Rap Genius started in 2009 as a lyrics and text annotation site. So if you needed the lyrics to a Beyonce banger, you’d be sure to find the exact lyrics and a critical analysis of the same on their site. All seemed well, and the company was headed for success until Google noticed an anomaly.
Just four years into its launch, in 2013, Google deindexed all Rap Genius from its search results. Just like that, anyone wanting to search for the site would have an incredibly hard time finding it, probably on the sixth page. How devastating for a website that was ranked first in every lyric search!
Rap Genius’s mistake was that they used manipulative SEO tricks to get to the top of Google’s search results. More specifically, they promoted internal links to external blogs in exchange for these blogs linking back to their site.
Google deindexed their web page for about two weeks, after which they helped Rap Genius rectify the situation. But this blackout period cost them user traffic and had a negative impact on their business.
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That’s the tea on deindexing. It isn’t all detrimental, though, as we’ll see later, as some website owners actually deindex pages to grow their brands. Join us as we take you through how to deindex a page from Google.
Why Does Google Deindex Pages?
Google has built its reputation as a search engine authority for many years. It has also spent resources, time, and energy into ensuring that this reputation is upheld. One of the ways to optimally ensure this is to permanently or temporarily remove useless, irrelevant and low-quality pages from its site.
The following are some of the reasons why Google will deindex pages:
1. Spammy Pages
This may be intentional or otherwise. Regardless, Google views any SEO strategies that are in contravention of its algorithm or SEO best practices as sufficient ground for deindexing.
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Here’s a sobering fact: Google finds over 25 billion spammy pages daily. Google considers spam in terms of links (like what happened to Rap Genius), user-generated, and hacked website spams.
2. Keyword Stuffing
The rise of keyword placing in web content was a paradigm shift in the content creation industry, specifically for blogs and websites. Placing relevant keywords in an article ensured that it rose to the top of search engine results.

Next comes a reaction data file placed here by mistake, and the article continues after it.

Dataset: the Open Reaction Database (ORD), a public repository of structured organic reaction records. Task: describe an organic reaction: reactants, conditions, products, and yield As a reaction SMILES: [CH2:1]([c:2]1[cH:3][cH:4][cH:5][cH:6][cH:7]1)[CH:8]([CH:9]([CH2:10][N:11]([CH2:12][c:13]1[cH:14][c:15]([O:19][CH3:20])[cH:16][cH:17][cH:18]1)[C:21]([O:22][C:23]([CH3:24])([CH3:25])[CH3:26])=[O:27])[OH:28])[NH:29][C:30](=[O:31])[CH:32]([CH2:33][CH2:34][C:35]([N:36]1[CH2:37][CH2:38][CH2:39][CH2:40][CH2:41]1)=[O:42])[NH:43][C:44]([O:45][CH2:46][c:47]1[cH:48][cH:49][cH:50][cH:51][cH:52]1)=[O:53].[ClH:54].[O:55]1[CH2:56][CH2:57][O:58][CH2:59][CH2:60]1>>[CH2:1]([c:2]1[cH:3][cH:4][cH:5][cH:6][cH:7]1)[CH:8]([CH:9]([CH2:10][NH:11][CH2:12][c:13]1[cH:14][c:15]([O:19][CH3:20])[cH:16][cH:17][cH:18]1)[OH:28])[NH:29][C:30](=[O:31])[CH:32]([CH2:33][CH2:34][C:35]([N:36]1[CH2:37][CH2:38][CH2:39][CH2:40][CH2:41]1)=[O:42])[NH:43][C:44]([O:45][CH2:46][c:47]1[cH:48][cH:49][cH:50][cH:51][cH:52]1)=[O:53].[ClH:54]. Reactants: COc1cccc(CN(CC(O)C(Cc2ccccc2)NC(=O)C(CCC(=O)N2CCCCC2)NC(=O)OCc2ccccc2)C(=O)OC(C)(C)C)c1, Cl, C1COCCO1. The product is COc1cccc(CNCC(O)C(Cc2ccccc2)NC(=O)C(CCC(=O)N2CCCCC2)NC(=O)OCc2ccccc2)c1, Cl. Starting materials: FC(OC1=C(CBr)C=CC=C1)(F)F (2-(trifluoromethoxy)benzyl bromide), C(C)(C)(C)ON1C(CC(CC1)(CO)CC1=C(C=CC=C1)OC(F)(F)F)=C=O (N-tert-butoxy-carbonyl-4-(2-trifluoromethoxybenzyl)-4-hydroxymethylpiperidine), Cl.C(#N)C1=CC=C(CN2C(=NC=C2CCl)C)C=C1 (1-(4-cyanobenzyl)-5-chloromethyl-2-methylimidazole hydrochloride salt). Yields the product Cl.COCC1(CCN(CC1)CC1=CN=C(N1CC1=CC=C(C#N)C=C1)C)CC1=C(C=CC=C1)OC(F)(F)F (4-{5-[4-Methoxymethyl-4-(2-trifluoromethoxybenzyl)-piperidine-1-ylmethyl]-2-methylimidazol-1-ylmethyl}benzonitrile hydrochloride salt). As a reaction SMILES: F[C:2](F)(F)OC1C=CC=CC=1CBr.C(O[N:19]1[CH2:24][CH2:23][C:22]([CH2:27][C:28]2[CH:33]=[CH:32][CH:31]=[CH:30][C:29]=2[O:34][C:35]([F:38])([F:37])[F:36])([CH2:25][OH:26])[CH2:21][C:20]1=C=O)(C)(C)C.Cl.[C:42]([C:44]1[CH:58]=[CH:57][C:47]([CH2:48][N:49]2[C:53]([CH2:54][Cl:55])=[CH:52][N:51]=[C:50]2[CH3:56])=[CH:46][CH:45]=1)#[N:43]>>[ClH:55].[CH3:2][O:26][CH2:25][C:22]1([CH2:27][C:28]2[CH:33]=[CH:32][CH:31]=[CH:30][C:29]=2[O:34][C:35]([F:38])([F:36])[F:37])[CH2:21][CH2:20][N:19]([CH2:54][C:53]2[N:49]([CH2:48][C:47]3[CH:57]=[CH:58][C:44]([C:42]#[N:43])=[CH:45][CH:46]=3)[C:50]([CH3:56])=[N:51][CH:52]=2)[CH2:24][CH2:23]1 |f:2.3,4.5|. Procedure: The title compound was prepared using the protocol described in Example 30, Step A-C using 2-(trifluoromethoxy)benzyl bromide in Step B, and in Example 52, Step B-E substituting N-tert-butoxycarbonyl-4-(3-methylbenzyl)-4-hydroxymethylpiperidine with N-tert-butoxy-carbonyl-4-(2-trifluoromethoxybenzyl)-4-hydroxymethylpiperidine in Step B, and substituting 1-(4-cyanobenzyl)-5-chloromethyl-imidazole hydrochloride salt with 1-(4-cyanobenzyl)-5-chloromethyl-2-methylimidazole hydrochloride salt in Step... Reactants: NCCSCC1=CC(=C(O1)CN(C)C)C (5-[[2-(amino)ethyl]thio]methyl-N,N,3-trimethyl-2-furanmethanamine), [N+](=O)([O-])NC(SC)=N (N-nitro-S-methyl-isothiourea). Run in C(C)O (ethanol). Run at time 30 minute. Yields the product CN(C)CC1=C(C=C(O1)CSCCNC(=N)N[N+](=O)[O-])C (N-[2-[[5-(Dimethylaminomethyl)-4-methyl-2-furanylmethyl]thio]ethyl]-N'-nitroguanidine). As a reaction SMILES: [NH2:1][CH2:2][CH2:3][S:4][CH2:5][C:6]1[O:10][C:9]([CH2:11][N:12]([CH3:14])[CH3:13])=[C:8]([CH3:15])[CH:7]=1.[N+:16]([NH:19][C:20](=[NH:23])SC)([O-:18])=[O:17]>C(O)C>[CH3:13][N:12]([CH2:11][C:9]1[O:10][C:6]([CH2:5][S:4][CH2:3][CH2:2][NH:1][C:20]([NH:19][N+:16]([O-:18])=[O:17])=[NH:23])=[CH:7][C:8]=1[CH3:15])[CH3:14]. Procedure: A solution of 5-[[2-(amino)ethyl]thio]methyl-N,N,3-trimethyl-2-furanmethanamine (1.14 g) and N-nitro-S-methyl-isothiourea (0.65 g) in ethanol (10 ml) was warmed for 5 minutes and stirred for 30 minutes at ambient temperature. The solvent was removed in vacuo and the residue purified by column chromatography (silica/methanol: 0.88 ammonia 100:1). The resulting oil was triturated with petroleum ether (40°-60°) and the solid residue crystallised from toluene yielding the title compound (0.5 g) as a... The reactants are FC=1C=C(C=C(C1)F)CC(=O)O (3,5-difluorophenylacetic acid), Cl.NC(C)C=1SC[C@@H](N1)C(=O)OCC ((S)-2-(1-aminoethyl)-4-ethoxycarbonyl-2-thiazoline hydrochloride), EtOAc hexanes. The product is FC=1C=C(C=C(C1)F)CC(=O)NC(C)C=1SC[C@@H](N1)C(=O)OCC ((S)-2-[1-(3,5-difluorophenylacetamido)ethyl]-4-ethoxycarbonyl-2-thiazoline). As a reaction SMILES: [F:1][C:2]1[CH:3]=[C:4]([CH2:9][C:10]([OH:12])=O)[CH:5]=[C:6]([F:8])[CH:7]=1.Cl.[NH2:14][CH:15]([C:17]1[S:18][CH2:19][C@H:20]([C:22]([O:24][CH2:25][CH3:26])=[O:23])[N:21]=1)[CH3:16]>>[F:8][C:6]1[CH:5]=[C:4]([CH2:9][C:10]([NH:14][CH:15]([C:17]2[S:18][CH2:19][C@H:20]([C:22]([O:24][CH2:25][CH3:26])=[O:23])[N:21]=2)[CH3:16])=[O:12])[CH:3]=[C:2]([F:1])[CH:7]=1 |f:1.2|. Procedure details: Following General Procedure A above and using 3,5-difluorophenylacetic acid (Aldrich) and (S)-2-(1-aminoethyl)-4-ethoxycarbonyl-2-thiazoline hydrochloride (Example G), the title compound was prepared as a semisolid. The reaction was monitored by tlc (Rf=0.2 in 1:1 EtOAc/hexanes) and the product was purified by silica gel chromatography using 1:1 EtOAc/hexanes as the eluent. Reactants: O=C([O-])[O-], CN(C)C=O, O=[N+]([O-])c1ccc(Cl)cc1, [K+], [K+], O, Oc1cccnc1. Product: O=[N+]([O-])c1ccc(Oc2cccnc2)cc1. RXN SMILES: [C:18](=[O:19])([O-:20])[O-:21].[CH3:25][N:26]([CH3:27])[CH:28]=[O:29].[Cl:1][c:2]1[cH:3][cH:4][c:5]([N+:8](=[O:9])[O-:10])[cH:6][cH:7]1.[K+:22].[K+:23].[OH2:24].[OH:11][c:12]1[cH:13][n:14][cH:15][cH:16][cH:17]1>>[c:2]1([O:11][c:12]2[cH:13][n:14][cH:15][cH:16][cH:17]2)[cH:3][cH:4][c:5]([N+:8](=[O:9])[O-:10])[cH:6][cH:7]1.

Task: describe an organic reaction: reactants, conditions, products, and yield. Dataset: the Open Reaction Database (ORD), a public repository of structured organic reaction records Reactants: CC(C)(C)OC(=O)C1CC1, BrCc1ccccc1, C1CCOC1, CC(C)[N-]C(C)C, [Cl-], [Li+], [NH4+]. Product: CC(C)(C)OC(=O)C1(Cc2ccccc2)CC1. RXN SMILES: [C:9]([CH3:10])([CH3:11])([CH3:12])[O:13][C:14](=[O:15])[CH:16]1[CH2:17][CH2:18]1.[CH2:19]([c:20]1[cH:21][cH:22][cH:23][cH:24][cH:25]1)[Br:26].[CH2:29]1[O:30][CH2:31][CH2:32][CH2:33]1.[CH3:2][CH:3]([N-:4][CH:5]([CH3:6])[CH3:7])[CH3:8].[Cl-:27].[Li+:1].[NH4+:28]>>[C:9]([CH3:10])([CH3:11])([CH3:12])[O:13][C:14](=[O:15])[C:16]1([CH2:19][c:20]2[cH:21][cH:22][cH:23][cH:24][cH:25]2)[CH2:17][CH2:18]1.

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However, knowing what is enough, and when it is enough, is the trick. Keyword stuffing involves placing a specific keyword excessively in a piece of content.
3. Duplicate Content
Reusing content is a giant no in Google. Whether it’s copying content from other websites or reusing your own, Google terms this as plagiarism and may deindex your pages.
4. Auto-Generated Content
Spinning content saves a lot of time. However, it could be disastrous and lead to deindexing. Google aims to ensure that its users get value from their content; it has to be contextual and without error.
Just as the word sounds, cloaking is when a site owner displays malicious or irrelevant content to their users, yet on Google’s side, what they see is search-optimized content.
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Another example is when a webpage shows text to search engine bots yet displays images to a human user. Cloaking violates Google’s rules and will cause your website to be deindexed.
Why People Deindex Their Pages From Google
There are multiple reasons why you would want to deindex your page on Google (and other search engines), and some of them include:
- You’re done with your website and are looking to completely remove it from Google search engine results.
- You want to improve your rankings and authority by removing irrelevant content and placing more informative and on-intent content.
- Google indexed some of your pages mistakenly, such as a Thank You page. Ask yourself: Of what use is this obsolete page showing up on the first page of your site’s search while more important pages could take precedence?
- You have duplicate content. Having the same title and meta description for two different articles automatically rings a warning bell.
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How to Deindex Pages From Google
Now that we’ve gone through some of the reasons why your web pages could be deindexed and why you’d want to deindex your page let us dive into the actual ways to deindex pages from Google.
1. Using a robots.txt file
This URL removal tool allows you to add your page’s URL to the robots.txt file. Google will understand that you don’t want them to crawl and index this specific page on your website.